I continue my focus on the Acts of the Apostles.
Today’s first reading skips forward to the sixth chapter of the Acts of the Apostles. You may be wondering, “Did nothing important happen between chapters 2 and 6?” The answer is “yes”, but the compilers of the lectionary (the calendar of which parts of the bible are heard on each particular day) have saved the story of Jesus’ Ascension (Acts 1:1-11) and the descending of the Holy Spirit (2:1-11) for the solemnities of the Ascension and Pentecost.
(Remember the purpose of acts is not so much to provide a historical account but rather, an encounter with God, Jesus and the Holy Spirit.)
The heading of today’s reading: “The need for assistants,” provides a helpful hint as to it’s content. The first line brings up a recurring theme in the Book of Acts: the early church is experiencing explosive growth. It also makes clear; the growth has been accompanied by “growing pains”.
Here are few things to consider when hearing this passage:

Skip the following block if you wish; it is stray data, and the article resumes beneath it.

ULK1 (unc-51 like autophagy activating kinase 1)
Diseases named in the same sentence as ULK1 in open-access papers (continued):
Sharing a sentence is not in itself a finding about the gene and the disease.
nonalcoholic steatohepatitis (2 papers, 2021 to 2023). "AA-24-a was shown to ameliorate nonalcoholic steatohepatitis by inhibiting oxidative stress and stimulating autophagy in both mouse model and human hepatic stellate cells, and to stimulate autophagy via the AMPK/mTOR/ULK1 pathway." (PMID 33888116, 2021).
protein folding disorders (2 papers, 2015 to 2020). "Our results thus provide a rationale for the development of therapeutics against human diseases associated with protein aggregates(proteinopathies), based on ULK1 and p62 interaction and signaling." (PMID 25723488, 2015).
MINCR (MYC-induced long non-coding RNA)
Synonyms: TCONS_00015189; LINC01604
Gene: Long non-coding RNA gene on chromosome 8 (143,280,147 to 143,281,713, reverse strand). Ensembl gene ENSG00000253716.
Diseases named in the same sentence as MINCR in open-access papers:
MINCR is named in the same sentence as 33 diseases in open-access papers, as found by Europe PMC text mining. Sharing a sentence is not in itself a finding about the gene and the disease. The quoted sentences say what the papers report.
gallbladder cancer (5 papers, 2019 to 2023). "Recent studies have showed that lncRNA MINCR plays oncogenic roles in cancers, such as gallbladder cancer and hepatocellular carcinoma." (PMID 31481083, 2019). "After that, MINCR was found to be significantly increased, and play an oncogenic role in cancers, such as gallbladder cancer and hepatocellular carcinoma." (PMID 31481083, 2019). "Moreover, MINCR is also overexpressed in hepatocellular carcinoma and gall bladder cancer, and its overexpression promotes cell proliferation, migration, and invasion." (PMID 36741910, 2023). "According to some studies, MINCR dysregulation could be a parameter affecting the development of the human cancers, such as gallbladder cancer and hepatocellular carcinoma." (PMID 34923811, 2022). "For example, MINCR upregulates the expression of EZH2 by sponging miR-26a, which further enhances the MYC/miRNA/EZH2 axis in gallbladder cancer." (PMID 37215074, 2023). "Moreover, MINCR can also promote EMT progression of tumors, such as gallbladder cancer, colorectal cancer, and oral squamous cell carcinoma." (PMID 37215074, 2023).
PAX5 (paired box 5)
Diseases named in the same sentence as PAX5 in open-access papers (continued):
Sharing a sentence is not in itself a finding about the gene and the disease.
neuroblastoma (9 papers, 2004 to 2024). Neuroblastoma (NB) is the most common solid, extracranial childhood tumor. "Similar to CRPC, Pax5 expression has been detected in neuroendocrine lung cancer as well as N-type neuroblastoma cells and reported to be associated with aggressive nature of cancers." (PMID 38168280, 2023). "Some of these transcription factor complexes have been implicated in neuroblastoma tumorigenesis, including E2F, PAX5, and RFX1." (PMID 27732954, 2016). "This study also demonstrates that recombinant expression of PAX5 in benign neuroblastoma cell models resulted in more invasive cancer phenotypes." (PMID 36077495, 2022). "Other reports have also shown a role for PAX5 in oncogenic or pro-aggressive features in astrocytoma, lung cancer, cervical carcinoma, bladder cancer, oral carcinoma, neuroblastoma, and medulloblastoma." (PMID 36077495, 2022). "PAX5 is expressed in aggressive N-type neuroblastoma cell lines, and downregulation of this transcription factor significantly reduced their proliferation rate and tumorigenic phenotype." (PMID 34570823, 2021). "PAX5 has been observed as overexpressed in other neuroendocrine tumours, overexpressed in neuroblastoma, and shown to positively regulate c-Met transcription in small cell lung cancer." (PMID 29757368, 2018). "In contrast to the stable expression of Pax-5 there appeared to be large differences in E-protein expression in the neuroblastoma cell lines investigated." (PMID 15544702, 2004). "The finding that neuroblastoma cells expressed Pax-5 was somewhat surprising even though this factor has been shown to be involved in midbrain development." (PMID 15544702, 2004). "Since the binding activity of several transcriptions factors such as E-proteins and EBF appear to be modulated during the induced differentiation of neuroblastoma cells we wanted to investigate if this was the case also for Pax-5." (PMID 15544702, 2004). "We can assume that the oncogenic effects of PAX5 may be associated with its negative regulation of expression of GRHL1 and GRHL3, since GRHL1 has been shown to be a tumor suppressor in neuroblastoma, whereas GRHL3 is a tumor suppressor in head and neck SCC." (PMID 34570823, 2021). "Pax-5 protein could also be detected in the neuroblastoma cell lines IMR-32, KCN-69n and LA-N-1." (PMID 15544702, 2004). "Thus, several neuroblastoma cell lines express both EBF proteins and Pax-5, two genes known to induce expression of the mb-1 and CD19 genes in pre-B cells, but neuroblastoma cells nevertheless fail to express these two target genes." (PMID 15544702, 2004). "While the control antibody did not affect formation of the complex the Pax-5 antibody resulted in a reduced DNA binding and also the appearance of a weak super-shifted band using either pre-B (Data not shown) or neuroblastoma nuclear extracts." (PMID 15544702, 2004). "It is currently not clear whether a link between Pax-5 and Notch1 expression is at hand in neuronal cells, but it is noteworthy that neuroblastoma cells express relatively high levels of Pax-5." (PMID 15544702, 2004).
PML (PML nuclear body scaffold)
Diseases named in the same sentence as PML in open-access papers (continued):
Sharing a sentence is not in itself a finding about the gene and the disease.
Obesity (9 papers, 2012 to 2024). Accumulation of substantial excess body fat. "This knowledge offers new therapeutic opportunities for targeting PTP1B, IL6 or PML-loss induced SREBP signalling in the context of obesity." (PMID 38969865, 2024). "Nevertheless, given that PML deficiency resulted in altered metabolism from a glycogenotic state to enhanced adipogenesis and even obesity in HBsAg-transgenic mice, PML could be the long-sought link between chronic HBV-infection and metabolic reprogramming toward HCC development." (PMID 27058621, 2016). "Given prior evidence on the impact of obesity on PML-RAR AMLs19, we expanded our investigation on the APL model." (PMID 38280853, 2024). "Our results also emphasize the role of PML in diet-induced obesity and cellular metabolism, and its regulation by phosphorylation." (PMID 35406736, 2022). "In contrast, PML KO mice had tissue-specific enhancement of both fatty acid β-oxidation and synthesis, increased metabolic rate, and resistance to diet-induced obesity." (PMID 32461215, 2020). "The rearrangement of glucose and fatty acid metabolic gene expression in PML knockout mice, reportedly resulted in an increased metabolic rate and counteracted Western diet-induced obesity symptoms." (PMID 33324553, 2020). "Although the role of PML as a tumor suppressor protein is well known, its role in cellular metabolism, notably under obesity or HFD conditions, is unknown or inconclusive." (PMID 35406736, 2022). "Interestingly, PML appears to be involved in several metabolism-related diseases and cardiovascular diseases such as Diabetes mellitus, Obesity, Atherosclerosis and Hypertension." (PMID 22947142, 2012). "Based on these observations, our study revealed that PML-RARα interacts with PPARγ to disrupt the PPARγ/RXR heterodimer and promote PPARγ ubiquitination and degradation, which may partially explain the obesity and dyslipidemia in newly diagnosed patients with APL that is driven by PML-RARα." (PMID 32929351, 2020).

· The Christian community in Acts is not an established church like St. Mary’s. It is a group of people who have responded to Christ’s message by living communally.
All who believed were together and had all things in common;b they would sell their property and possessions and divide them among all according to each one’s need. Acts 2:44-45
· The Christian community in Acts was not homogeneous group of people.
The Hellenists were probably Palestinian Jews who spoke only Greek. The Hebrews were Palestinian Jews who spoke Hebrew or Aramaic and who may also have spoken Greek.
(U.S. Council of Bishops Webpage)
A lack understanding of the Jewish background this early Christian community would make the last line of today’s reading appear to be an odd criticism. The “large group of priests who are becoming obedient to the faith” are not the men we call “Father.” They are the Levites (the descendants of Aaron) whose have served as priests of the temple who have now embraced the teachings of Christ.
Wishing all moms and those who have mothered us a blessed day,